Phase 1 study combining elotuzumab with autologous stem cell transplant and lenalidomide for multiple myeloma

April, 04, 2024 | Select Oncology Journal Articles


Autologous stem cell transplantation (ASCT) after induction therapy improves disease-free survival for patients with multiple myeloma (MM). While the goal of ASCT is to render a minimal disease state, it is also associated with eradication of immunosuppressive cells, and we hypothesize that early introduction of immunotherapy post-ASCT may provide a window of opportunity to boost treatment efficacy.


We conducted a phase 1 clinical trial to investigate the application of autologous lymphocyte infusion and anti-SLAMF7 monoclonal antibody, elotuzumab, after ASCT in patients with newly diagnosed MM previously treated with induction therapy. In addition to CD34+ stem cells, peripheral blood mononuclear cells were harvested prior to transplant and infused on day 3 after stem cell infusion to accelerate immune reconstitution and provide autologous natural killer (NK) cells that are essential to the mechanism of elotuzumab. Elotuzumab was administered starting on day 4 and then every 28 days after until 1 year post-ASCT. Cycles 4–12 were administered with standard-of-care lenalidomide maintenance.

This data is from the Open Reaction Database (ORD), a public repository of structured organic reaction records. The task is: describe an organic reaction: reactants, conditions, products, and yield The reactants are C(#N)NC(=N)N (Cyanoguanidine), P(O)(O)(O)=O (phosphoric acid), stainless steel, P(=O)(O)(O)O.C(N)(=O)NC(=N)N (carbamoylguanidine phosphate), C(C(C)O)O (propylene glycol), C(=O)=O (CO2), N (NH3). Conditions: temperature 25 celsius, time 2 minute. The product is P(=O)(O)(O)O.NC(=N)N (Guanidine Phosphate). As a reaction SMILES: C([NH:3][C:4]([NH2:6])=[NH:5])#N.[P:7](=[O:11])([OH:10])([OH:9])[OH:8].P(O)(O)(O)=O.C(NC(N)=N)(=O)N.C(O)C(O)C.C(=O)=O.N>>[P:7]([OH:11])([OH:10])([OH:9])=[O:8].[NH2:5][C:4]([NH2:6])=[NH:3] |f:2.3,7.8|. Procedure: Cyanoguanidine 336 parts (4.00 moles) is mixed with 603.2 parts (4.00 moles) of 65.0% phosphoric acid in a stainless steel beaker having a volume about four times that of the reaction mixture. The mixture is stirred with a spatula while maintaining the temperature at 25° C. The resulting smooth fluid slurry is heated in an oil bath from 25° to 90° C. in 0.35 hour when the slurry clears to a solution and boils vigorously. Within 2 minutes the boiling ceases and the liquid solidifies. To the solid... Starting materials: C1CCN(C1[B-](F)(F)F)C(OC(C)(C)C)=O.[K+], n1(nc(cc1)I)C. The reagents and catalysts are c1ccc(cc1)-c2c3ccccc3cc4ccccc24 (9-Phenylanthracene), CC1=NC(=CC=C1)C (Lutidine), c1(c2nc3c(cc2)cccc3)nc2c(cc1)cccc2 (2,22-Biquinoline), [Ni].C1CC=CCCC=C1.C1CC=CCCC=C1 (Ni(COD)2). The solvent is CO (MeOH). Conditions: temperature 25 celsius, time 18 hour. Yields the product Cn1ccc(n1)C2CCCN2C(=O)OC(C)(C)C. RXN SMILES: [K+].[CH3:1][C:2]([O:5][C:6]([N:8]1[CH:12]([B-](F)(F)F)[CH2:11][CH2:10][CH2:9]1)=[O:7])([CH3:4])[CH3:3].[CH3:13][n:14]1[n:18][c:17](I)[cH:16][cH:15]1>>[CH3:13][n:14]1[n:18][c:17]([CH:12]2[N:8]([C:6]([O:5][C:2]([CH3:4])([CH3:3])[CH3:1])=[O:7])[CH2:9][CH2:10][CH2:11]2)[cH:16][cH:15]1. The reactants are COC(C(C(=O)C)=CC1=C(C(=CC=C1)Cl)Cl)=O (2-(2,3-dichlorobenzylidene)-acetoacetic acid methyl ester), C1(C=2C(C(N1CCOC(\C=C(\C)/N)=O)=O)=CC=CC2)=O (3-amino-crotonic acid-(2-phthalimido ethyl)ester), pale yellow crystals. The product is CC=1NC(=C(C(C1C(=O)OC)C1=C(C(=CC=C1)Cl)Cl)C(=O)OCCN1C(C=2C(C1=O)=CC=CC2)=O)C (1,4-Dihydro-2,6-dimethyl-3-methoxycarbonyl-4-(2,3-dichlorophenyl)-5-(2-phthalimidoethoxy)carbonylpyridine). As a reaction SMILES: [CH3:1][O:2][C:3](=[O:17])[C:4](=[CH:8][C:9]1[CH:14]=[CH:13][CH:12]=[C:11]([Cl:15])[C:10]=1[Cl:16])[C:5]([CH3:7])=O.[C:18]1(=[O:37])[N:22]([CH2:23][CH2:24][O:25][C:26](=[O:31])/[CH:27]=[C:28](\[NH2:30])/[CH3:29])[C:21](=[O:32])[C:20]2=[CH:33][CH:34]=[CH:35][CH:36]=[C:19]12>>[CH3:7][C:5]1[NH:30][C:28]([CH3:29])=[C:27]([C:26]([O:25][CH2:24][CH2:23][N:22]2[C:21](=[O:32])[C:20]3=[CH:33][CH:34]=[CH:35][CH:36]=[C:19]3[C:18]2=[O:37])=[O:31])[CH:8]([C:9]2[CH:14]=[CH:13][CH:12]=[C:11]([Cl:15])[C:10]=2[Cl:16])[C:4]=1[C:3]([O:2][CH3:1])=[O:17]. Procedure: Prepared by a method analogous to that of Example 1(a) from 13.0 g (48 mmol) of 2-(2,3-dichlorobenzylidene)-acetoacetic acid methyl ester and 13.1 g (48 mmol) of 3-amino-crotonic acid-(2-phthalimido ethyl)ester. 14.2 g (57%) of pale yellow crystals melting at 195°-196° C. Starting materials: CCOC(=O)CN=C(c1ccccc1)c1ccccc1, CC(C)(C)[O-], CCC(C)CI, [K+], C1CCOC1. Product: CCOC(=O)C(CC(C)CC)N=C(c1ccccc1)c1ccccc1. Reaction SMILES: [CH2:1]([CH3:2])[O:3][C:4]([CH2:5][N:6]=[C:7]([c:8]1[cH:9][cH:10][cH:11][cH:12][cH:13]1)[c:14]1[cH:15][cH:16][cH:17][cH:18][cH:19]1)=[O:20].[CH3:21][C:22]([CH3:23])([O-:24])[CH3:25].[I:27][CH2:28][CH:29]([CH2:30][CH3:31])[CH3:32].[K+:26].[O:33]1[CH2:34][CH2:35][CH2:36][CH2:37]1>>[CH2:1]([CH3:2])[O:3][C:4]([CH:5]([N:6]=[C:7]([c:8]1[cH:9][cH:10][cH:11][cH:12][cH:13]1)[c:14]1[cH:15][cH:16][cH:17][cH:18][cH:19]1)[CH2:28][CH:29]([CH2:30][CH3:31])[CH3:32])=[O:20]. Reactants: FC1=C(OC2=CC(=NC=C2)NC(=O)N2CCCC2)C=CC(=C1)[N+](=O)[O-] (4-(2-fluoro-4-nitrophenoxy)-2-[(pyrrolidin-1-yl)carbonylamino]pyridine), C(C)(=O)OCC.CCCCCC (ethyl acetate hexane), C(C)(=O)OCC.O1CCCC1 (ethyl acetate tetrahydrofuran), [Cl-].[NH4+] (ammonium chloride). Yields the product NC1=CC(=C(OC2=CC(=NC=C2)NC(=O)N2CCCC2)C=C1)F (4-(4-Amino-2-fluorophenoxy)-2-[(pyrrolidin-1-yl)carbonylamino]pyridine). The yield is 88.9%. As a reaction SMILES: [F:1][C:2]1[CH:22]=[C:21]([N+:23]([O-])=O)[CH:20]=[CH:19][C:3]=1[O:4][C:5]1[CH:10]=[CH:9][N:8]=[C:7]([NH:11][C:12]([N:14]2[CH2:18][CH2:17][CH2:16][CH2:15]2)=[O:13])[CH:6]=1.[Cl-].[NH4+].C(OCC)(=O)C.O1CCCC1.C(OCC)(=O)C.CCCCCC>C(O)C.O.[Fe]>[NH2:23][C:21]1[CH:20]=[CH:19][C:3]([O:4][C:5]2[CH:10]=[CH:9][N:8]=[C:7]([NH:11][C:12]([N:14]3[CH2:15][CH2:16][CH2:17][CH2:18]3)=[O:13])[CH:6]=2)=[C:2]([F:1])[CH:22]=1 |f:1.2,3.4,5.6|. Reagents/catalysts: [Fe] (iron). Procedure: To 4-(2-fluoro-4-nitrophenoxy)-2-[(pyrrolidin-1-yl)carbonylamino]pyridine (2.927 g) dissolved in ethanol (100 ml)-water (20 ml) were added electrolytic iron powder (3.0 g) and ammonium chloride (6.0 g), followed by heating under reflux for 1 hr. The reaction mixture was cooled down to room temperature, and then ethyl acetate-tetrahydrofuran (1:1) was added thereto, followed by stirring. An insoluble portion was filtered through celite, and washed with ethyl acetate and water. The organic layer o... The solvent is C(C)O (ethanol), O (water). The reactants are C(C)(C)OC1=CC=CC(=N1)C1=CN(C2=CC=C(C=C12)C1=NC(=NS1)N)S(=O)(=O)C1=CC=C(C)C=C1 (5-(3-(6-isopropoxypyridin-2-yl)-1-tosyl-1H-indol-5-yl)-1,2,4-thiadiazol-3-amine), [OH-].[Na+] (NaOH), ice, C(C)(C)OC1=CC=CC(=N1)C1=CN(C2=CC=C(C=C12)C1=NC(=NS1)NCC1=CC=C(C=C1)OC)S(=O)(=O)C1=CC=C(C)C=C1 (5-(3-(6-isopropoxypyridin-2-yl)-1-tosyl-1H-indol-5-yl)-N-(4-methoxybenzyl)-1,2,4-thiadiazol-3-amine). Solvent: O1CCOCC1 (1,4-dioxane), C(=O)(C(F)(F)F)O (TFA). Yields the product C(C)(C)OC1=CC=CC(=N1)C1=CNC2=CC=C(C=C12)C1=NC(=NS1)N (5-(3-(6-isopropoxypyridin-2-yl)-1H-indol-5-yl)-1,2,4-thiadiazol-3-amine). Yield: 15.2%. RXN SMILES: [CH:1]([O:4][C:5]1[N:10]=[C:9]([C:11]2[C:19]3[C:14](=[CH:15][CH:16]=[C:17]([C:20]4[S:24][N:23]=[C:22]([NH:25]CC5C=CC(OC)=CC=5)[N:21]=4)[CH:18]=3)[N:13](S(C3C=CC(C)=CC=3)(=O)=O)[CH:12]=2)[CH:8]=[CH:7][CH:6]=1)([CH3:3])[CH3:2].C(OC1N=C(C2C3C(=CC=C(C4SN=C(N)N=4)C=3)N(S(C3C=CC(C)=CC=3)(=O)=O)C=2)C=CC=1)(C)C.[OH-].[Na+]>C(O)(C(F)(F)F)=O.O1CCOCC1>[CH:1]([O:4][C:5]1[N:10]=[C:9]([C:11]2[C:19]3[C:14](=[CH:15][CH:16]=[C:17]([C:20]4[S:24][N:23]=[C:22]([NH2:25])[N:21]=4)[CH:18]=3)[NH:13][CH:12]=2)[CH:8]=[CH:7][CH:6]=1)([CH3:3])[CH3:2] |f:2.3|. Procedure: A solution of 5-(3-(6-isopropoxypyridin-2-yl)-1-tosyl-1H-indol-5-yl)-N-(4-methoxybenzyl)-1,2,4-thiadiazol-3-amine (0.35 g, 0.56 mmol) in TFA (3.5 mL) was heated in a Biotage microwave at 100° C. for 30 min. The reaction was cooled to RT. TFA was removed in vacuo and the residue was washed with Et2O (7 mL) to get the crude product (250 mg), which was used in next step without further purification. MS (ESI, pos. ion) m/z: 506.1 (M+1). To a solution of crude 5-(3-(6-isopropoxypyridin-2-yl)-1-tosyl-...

All subjects were evaluated for safety, and 13 of 15 subjects completed the treatment protocol. At 1 year post-ASCT, the disease status of enrolled subjects was as follows: five stringent complete responses, one complete response, six very good partial responses, one partial response, and two progressive diseases. The treatment plan was well tolerated, with most grade 3 and 4 AEs being expected hematologic toxicities associated with ASCT. Correlative analysis of the immune microenvironment demonstrated a trend toward reduced regulatory T cells during the first 3 months post-transplant followed by an increase in NK cells and monocytes in patients achieving a complete remission.


This phase 1 clinical trial demonstrates that early introduction of immunotherapy after ASCT is well tolerated and shows promising disease control in patients with MM, accompanied by favorable changes in the immune microenvironment.

Trial registration number


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